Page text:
With fear on my mind and love in my heart, I choose to follow people who live to benefit more then just themselves.
I was born and raised in Toronto, Canada, in total health and abundance but I became aware of the unsatisfactory nature of a life without service to others.
Nathan & Zohar, run meditation in action projects around the world known as Sangha Seva Retreats.
They first came to Anandwan in 2004 as volunteers and have been facilitating groups of people to experience and contribute to the community every year since.
Anandwan (‘Forest of Joy or Bliss’) is a leprosy rehabilitation center in Mararashtra, India. Baba Amte, a saintly man, founded Anandwan in 1951 with the mission of providing a life for people with Leprosy that went beyond offering medical support but a way for each individual to be wholly integrated in society.
All Photography by Shilpa Shah
Leprosy is the oldest known disease and is extremely misunderstood and stigmatized all over the world but particularly in India – as being grotesque, highly contagious and even a personal curse of God or Karma.
Historically, India has had the highest population of the disease with many afflicted people being rejected and disregarded from society – left to fend on their own support, in times of dire need of the support of others.
Baba Amte fiercely started this project with 6 patients living on donated government land- without even a water source. With the power of love in his heart, within only 2 years the land completely transformed into a self-sufficient community – apart from sugar, salt, and oil.
Therefore, you can imagine the jobs that were manifested – from making on-site homemade mattresses, bed sheets, pillows, fabrics, housing and furniture, homemade specialized wheelchairs, custom-made shoes for all these differently shaped mended bodies and feet, bio-waste methane system turning cow and food waste into gas to cook with, growing food and cooking for all these many mouths – all day, every day!
The community has grown to host approximately 3,000 individuals with a range of differences in the body and mind (children, elderly, with physical and mental disabilities) that may have not had a safe place in the world without Anandwan.
Anyone can live here with the guidelines of not taking any intoxicants, non-violence, and being willing to work, if able. Baba said “give people a chance – not charity,” which from my observation seems to be clearly successful.
As a part of the meditation-in-action mission, 17 international volunteers, joined together for 3 weeks to practice meditation while consciously living and working in various workshops throughout the Anandwan community.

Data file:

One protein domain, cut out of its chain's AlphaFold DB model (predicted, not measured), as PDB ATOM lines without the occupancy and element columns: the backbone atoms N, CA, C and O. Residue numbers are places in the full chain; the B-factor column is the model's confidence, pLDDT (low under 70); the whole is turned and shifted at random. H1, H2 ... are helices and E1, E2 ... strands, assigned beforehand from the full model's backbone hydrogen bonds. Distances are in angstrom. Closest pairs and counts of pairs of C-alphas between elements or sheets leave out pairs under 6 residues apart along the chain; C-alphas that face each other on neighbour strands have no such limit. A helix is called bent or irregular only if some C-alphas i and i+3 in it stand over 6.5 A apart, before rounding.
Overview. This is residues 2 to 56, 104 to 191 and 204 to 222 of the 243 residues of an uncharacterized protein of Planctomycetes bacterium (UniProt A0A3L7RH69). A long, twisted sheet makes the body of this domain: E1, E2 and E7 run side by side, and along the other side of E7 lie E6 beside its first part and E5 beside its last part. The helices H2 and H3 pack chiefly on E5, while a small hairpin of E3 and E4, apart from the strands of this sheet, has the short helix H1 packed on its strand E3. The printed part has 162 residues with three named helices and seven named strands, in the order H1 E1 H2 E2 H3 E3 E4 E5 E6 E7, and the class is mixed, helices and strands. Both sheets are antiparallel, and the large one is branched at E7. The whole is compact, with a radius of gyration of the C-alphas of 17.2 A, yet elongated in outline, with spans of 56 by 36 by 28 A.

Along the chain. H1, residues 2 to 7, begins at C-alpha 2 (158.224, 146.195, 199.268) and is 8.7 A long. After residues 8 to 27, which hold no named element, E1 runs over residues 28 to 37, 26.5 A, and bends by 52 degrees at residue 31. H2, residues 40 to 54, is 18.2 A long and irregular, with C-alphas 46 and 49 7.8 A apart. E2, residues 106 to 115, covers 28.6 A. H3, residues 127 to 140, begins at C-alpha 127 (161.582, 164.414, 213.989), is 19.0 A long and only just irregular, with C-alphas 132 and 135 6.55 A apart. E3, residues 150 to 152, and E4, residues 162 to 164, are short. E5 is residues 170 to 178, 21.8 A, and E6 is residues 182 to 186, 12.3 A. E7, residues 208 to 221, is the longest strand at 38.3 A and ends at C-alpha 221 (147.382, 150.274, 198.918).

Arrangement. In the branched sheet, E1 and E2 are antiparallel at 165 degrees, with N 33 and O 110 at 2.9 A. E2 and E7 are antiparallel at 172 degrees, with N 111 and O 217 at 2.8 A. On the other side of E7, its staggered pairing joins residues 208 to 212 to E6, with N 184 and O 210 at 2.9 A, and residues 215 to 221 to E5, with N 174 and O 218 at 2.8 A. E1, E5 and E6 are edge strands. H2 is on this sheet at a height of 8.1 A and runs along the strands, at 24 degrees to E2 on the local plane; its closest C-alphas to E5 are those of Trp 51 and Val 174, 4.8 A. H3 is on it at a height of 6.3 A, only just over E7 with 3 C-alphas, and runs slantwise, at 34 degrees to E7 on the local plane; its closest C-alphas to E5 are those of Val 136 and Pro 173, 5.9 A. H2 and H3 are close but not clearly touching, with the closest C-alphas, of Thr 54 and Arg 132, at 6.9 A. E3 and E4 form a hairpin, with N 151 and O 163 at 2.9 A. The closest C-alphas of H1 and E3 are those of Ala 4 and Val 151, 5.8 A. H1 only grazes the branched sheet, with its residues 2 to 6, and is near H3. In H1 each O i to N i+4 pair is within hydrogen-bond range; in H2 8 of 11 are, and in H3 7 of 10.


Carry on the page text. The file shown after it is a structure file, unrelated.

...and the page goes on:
I choose to work in the elderly home in the mornings and alternating between the hearing and the visually impaired school in the afternoon.
Besides working with other people, I had to deal with my own suppressed internalized fear I was unknowingly hosting around touching elderly people’s bodies. It really had nothing to do with Leprosy as in retrospect I remembered that I also felt this sense of rejection at my grandma’s retirement home in Toronto. The look of fragility and potential weaknesses somehow gave me the impression of it not feeling safe to touch the bodies of these human beings. Maybe some unconscious fear of “catching” whatever they have even if it was just my own projection of their pain and suffering. As it turns out, odds are as a human being, if I’m super lucky, I will indeed catch the state of old age regardless of physical contact will people or not.
Baba was known to say that the real leprosy to fear is this leprosy of the mind.
The illusive walls between where the being behind ‘their’ skin and mine – began to fade away. I realized that my intention was to share moments of connection, not “fix” anyone or anything.
Through breaking down my own barriers of fear I shared in the most precious exchanges of love during this project.
They, like you and me and all other beings- simply want to experience happiness- feel love, less suffering, less pain. Something we can all naturally offer to each other – but as I can see it must start with the fragile being behind our own skin.
The human beings living at Anandwan showed me strength and joy through the endurance of suffering and pain. Maybe it really is the challenges that strengthen the spirit. All I know is the light and love radiating from these people felt so bright that I couldn’t even see the different abilities, shapes of bodies or sense capabilities in all their various forms.
We all have opportunities to dive into these unfamiliar environments and into the power of love that exists beyond the discernment of our mind that constantly creates distinctions between good, bad, less or more, like or dislike, into this golden thread that ties us all together – the aliveness that exists in meeting each moment with full awareness- of life, exactly as it is.
“Namaste” – the people of Anandwan say here with their hands at their heart and I couldn’t imagine a greeting that was more appropriate. I see you – as a pure divine living, breathing, feeling being – as significant a life as the one I consider “my own.”
May we all find ways of stepping outside our own fears and into the transformation power of love – for ourselves and for each other.
Sacha Bryce, BSc, RYT, is a Holistic Yoga Therapist based in Toronto, Canada. She has travelled the globe studying, teaching and living Integral Yoga. Her mission is to share the power of the practice to liberate herself and others from suffering.